October 2012, we reviewed the Ontario Superior Court of
Justice's decision in Gontcharov v. Canjet, 2012 ONSC 2279.
The Gontcharov decision affirmed the Ontario court's
alignment with the U.S. approach to interpreting the word
"accident" in Article 17 of the Montreal
Convention. Citing the U.S. Supreme Court decision in Air France v. Saks, 470 U.S. 392, 105
S. Ct. 1338 (1985), Ontario's Justice J. Wilson stated, at
para. 47, "The term "accident" used in art. 17 of
the Convention has been consistently interpreted to mean "an
unexpected or unusual event or happening that is external to the
In January 2015, the U.S. District Court (S.D. Florida) released
its decision in Vanderwall v. United Airlines, 2015
WL 309094 (S.D. Fla.). The Court similarly followed Saks for its
interpretation of "accident", noting that "not every
incident or occurrence during a flight is an accident within the
meaning of Article 17 even if the incident gives rise to an
The Plaintiff, Ms. Vanderwall, slipped and fell on a piece of
plastic during a flight from Houston, Texas to London, England.
About an hour or so prior to arrival, Ms. Vanderwall left her seat
to use the washroom, and slipped while walking back to her aisle.
She tore a ligament in her knee during the fall. The Defendant,
United Airlines, filed for summary judgment.
At trial, the central factual argument was whether it was
"unexpected or unusual" (i.e., an "accident")
for there to be trash or debris, including plastic items, on the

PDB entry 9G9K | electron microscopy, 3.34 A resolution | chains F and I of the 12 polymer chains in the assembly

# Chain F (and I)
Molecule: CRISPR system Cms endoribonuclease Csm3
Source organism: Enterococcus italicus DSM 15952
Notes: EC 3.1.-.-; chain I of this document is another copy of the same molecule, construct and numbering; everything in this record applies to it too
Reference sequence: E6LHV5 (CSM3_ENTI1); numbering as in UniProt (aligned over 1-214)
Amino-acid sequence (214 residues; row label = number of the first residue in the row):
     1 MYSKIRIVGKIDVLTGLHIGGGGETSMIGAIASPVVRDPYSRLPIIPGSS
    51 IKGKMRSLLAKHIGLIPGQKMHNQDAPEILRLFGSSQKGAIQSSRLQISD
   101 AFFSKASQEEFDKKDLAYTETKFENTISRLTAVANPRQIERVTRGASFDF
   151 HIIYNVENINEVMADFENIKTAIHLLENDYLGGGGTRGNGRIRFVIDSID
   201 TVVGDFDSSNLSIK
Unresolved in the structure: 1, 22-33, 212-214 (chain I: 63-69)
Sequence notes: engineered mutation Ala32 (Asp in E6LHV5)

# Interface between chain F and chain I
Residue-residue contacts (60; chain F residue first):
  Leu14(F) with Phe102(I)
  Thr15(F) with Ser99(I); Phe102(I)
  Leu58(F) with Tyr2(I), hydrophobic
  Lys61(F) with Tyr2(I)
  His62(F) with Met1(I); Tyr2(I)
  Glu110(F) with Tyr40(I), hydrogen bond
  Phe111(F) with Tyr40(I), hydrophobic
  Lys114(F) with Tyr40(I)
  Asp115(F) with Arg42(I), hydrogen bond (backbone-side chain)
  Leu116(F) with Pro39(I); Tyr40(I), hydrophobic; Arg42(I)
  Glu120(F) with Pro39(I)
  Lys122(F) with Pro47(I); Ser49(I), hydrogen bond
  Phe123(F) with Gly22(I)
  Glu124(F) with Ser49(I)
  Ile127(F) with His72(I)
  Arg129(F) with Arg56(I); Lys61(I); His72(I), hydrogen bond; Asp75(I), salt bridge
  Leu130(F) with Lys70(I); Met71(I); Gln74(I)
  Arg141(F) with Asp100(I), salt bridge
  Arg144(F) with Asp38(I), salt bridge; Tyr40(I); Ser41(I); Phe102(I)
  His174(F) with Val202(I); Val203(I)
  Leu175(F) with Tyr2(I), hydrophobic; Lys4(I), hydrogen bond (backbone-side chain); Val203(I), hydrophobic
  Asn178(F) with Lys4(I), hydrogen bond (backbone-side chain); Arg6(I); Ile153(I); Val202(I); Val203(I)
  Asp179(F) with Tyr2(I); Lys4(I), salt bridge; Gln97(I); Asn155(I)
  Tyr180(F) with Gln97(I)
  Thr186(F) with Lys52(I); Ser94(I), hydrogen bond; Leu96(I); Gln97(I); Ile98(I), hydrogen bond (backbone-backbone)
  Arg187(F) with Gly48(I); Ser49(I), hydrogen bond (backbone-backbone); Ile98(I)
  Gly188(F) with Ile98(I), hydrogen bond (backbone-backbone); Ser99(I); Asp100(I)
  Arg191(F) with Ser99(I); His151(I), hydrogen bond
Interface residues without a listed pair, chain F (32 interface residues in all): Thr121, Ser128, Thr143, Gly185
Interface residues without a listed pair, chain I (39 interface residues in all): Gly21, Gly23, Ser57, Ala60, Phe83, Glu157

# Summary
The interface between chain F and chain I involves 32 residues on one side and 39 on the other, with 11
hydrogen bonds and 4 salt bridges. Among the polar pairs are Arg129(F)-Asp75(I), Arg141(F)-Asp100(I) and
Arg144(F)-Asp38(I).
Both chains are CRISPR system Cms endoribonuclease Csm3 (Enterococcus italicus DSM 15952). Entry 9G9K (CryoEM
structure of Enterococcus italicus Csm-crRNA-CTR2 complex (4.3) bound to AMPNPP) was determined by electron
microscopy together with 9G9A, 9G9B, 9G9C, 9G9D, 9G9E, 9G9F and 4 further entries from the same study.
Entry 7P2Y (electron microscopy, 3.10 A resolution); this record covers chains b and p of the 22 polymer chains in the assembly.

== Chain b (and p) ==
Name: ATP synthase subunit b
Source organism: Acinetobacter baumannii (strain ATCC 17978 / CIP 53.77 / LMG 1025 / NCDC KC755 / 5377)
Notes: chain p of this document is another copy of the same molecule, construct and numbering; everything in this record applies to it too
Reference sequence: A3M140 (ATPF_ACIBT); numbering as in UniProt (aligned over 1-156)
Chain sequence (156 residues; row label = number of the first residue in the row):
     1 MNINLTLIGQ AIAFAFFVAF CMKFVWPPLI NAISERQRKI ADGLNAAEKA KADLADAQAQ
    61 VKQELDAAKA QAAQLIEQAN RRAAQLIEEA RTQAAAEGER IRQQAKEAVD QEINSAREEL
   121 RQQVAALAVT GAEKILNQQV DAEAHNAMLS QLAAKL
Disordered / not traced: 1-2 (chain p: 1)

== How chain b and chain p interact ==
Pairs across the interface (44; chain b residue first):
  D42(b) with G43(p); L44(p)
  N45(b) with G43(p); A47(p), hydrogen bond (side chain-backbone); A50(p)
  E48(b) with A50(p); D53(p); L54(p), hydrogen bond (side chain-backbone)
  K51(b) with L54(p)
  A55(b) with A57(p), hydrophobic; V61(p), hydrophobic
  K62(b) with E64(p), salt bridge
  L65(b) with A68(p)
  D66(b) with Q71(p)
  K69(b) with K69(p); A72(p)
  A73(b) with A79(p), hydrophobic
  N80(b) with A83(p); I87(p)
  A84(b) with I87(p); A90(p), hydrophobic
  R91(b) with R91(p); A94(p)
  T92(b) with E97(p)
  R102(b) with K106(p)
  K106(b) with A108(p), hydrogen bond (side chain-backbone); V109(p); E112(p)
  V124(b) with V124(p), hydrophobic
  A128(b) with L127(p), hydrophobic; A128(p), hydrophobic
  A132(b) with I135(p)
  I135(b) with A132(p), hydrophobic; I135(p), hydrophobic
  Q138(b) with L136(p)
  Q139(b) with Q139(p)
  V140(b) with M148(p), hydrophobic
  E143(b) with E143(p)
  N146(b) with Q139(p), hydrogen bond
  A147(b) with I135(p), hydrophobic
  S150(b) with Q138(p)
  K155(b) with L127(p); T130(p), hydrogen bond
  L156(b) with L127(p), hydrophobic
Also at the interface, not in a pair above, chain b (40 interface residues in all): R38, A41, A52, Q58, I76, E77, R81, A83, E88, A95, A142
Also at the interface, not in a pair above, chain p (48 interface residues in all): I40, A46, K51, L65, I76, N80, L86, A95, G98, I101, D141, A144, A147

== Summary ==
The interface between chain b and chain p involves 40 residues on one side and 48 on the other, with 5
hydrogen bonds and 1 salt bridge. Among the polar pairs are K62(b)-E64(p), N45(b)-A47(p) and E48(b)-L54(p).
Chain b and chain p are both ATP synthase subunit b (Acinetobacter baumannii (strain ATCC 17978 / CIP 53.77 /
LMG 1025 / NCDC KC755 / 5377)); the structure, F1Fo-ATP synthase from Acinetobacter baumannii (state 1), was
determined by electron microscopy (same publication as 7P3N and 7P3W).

cabin floor and in the aisles during a transatlantic flight. United
led evidence that it was common for trash to be dropped on the
aircraft floor by passengers, and that their in-flight service
teams did not remove it within a specified timeframe. The
Plaintiff's witnesses agreed that flight attendants were not
janitors, and should not be expected to clean up "every scrap
of paper, plastic, crumb, or other refuse, no matter its size or
The Court concluded that the facts established that the cause of
Ms. Vanderwall's injuries was not an "accident". The
Court accepted that after a few hours, it should be expected by
passengers that there would be a certain amount of refuse on the
cabin floor of an aircraft.
American decisions such Vanderwall are of assistance to
Canadian courts grappling with what constitutes an
"accident" in a Montreal Convention case. There
are few reported Canadian decisions that engage with this question,
and several of those arguably fall clearly on one or the other side
of the "accident" line. For example, the Court in Ashad v. Deutsche Lufthansa, 2009
CanLII 64820 (ONSC), held that it was an "accident" when
a passenger was served a fruit bowl containing shredded glass,
which he consumed, leading to injury. Conversely, in McDonald v. Korean Air, 2002 CanLII
3901 (ONSC), an airline's failure to warn a passenger of the
possibility that he might suffer from deep vein thrombosis was not
an "accident", as it did not constitute and unusual or
unexpected event external to the passenger. In cases that are not
as clear cut, Canadian courts can, and do, frequently turn to U.S.
jurisprudence to aid their decision-making.
The content of this article is intended to provide a general
guide to the subject matter. Specialist advice should be sought
about your specific circumstances.
To print this article, all you need is to be registered on Mondaq.com.
Click to Login as an existing user or Register so you can print this article.
Register for Access and our Free Biweekly Alert for
This service is completely free. Access 250,000 archived articles from 100+ countries and get a personalised email twice a week covering developments (and yes, our lawyers like to think you’ve read our Disclaimer).